What else activates mTORC1? Energy does! mTORC1 knows how much energy the cell has at the moment. And by energy I mean the number of ATP molecules. This sensing though is indirect, there is another important molecule in aging that reacts to the level of ATP in the cell. It is called AMPK, which stands for AMP-activated protein kinase. Yes, I also wish protein names were easier. By the way, drosophila has some fun gene names like «hairless» and «curly», but mice – not so much, unfortunately. Anyway, in case of low energy AMPK suppresses mTORC1 by acting on the molecule TSC2 that together with TSC1 keep mTORC1 inactive.

Another thing that makes mTORC1 react is stress. No, not «omg, I’m going to miss the deadline» kind of stress, but something like lack of oxygen, which is called hypoxia or DNA damage. This kind of stresses. Hypoxia leads to poorly working mitochondria that produce the majority of cellular energy, ATP. Therefore, AMPK gets active and shuts down mTORC1. DNA damage employs a different pathway, the one that involves a major tumor suppressor gene p53 and also make mTORC1 inactive. This is a way for the cell to take a pause and reduce synthesis that requires a lot of resources and repair itself and survive until the stress goes away.

Surprisingly, we pretty much know nothing about what activates mTORC2. Generally people think it’s growth factors. It’s really interesting that there can be 3 distinct mTORC2 complexes, because one of the proteins that is part of the complex can come in 5 variants, 3 of which can be included in the complex 2. Only 2 of these complex variants get activated by insulin.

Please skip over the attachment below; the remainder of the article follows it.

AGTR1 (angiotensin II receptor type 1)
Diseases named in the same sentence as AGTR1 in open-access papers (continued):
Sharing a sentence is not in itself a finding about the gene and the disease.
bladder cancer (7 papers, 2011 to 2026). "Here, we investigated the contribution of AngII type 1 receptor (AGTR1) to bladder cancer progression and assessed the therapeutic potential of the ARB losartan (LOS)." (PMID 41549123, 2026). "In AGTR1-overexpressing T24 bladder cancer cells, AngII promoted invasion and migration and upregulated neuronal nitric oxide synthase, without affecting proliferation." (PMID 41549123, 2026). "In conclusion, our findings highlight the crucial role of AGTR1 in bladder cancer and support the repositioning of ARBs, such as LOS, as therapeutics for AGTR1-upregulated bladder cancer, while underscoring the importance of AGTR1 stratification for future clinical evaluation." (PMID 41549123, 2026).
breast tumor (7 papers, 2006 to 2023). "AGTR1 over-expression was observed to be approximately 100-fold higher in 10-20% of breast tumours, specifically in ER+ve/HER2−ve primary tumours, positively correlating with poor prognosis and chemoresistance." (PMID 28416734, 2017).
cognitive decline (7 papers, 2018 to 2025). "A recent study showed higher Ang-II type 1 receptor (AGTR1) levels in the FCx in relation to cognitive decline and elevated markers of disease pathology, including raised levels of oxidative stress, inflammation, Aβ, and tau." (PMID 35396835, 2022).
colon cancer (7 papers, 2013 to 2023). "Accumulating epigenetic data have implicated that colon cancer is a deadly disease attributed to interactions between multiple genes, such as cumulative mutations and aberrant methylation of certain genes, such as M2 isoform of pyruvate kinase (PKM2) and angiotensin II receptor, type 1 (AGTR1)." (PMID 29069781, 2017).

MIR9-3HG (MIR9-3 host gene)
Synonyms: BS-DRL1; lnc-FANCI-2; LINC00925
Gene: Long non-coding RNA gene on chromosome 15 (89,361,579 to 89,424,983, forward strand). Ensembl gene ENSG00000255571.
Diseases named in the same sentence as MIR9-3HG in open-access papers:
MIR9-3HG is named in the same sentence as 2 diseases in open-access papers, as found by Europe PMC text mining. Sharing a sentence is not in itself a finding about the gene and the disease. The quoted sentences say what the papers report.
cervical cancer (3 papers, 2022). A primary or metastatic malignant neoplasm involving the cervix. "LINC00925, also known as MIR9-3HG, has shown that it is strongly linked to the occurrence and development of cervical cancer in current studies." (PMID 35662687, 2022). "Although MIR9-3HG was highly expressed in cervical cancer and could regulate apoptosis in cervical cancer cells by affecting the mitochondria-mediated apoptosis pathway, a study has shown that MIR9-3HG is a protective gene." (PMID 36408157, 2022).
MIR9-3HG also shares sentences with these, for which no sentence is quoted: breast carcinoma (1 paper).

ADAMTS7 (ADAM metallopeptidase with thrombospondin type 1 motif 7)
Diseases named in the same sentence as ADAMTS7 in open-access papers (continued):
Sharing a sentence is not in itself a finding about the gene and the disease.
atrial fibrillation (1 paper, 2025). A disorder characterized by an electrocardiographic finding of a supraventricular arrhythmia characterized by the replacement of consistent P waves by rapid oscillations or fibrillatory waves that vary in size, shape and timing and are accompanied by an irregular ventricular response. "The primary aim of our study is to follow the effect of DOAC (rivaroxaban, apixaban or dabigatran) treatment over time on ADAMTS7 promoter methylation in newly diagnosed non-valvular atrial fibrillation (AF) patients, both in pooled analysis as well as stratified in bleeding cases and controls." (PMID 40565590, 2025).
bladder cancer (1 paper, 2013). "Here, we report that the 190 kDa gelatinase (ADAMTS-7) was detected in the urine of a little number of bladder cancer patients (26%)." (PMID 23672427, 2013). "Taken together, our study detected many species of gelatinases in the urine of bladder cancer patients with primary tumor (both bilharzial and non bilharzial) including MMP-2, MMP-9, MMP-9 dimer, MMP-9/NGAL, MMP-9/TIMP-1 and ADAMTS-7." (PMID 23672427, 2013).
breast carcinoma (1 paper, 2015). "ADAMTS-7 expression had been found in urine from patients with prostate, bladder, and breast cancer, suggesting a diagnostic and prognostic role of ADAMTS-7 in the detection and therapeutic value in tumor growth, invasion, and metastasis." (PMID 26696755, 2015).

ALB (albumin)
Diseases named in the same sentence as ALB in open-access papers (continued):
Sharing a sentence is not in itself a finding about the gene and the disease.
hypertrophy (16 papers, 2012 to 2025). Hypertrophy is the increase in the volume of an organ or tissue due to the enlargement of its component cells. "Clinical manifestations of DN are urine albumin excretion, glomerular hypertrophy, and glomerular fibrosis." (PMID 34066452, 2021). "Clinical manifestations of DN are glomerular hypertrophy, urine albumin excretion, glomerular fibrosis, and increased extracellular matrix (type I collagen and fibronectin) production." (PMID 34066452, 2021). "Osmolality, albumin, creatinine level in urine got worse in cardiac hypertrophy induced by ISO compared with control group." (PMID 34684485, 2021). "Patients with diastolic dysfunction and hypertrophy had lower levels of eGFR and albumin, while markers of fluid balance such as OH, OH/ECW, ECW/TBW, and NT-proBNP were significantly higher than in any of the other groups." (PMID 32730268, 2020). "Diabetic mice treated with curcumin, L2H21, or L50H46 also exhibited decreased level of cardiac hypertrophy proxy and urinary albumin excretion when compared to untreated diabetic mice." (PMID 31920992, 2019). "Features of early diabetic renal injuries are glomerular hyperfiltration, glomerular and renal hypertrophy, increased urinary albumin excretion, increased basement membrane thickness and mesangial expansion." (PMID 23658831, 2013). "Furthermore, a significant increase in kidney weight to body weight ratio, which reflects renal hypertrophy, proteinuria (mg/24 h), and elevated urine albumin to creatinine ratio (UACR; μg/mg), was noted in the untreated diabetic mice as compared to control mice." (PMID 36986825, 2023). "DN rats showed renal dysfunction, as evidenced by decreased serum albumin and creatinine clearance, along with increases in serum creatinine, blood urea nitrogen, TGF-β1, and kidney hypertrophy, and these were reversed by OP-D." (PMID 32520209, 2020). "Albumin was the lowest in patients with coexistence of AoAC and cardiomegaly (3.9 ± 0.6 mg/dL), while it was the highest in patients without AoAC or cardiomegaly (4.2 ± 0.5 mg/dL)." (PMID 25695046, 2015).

OK, so, bottom line – mTOR is super important for aging. It forms 2 complexes that act differently. mTORC1 gets activated, which is bad for aging, by several things including amino acids, growth factors, energy and stress. Growth factors activate mTORC2, which is also not too great for aging.

I will continue this story and tell you why having active mTORC1 and 2 is pretty bad if you want to live longer. Stay tuned.

9 Comments

Filed under Biology of Aging

9 responses to “The mTOR Story Part 1 – What Makes This Important Pro-Aging Molecule Active?

  1. Pingback: Lifeboat News: The Blog

  2. It’s great to get a simple explanation of very advanced science. Thx!

  3. b0gger

    mTOR is one of the most studieD ?

  4. Vielle Carcasse

    If I give money to Sens; what % goes to research, & how much to <<administration?<<

  5. Clayton Tom

    Of course. we all know this

  6. unclejo

    I missed your AMA on Reddit.

    Sorry to go a bit off topic but how old are you?

  7. Scott

    I am a bit confused by seemingly contradicting statements. Does mTORC1 get activated or inactivated in response to stress?
    “Therefore, AMPK gets active and shuts down mTORC1. DNA damage employs a different pathway, the one that involves a major tumor suppressor gene p53 and also make mTORC1 inactive.”
    and
    “OK, so, bottom line – […] mTORC1 gets activated, which is bad for aging, by […] stress.”

    Thank you for the informative introduction, btw.